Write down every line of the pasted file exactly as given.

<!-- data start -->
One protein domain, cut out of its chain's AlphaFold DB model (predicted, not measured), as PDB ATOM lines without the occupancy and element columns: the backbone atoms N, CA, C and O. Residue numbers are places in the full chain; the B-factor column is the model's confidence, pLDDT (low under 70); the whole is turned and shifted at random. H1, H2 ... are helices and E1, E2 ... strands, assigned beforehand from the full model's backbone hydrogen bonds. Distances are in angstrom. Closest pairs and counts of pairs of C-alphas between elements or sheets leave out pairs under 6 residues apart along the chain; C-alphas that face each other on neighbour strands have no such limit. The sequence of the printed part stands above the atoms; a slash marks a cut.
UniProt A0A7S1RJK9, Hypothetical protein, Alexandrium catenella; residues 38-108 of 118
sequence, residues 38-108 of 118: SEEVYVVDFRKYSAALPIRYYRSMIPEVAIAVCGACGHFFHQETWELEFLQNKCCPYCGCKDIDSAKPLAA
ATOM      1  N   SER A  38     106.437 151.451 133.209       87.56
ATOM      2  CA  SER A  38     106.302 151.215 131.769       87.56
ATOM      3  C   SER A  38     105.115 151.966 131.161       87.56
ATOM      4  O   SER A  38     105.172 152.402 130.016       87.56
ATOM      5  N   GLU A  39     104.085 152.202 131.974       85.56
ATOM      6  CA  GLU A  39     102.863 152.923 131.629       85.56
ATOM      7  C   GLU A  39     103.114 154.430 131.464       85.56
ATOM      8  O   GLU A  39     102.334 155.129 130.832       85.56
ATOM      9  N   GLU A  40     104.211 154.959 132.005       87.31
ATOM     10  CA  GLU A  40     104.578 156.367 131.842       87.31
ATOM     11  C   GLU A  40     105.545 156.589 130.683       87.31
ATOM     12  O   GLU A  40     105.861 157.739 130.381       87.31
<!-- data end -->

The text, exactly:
One protein domain, cut out of its chain's AlphaFold DB model (predicted, not measured), as PDB ATOM lines without the occupancy and element columns: the backbone atoms N, CA, C and O. Residue numbers are places in the full chain; the B-factor column is the model's confidence, pLDDT (low under 70); the whole is turned and shifted at random. H1, H2 ... are helices and E1, E2 ... strands, assigned beforehand from the full model's backbone hydrogen bonds. Distances are in angstrom. Closest pairs and counts of pairs of C-alphas between elements or sheets leave out pairs under 6 residues apart along the chain; C-alphas that face each other on neighbour strands have no such limit. The sequence of the printed part stands above the atoms; a slash marks a cut.
UniProt A0A7S1RJK9, Hypothetical protein, Alexandrium catenella; residues 38-108 of 118
sequence, residues 38-108 of 118: SEEVYVVDFRKYSAALPIRYYRSMIPEVAIAVCGACGHFFHQETWELEFLQNKCCPYCGCKDIDSAKPLAA
ATOM      1  N   SER A  38     106.437 151.451 133.209       87.56
ATOM      2  CA  SER A  38     106.302 151.215 131.769       87.56
ATOM      3  C   SER A  38     105.115 151.966 131.161       87.56
ATOM      4  O   SER A  38     105.172 152.402 130.016       87.56
ATOM      5  N   GLU A  39     104.085 152.202 131.974       85.56
ATOM      6  CA  GLU A  39     102.863 152.923 131.629       85.56
ATOM      7  C   GLU A  39     103.114 154.430 131.464       85.56
ATOM      8  O   GLU A  39     102.334 155.129 130.832       85.56
ATOM      9  N   GLU A  40     104.211 154.959 132.005       87.31
ATOM     10  CA  GLU A  40     104.578 156.367 131.842       87.31
ATOM     11  C   GLU A  40     105.545 156.589 130.683       87.31
ATOM     12  O   GLU A  40     105.861 157.739 130.381       87.31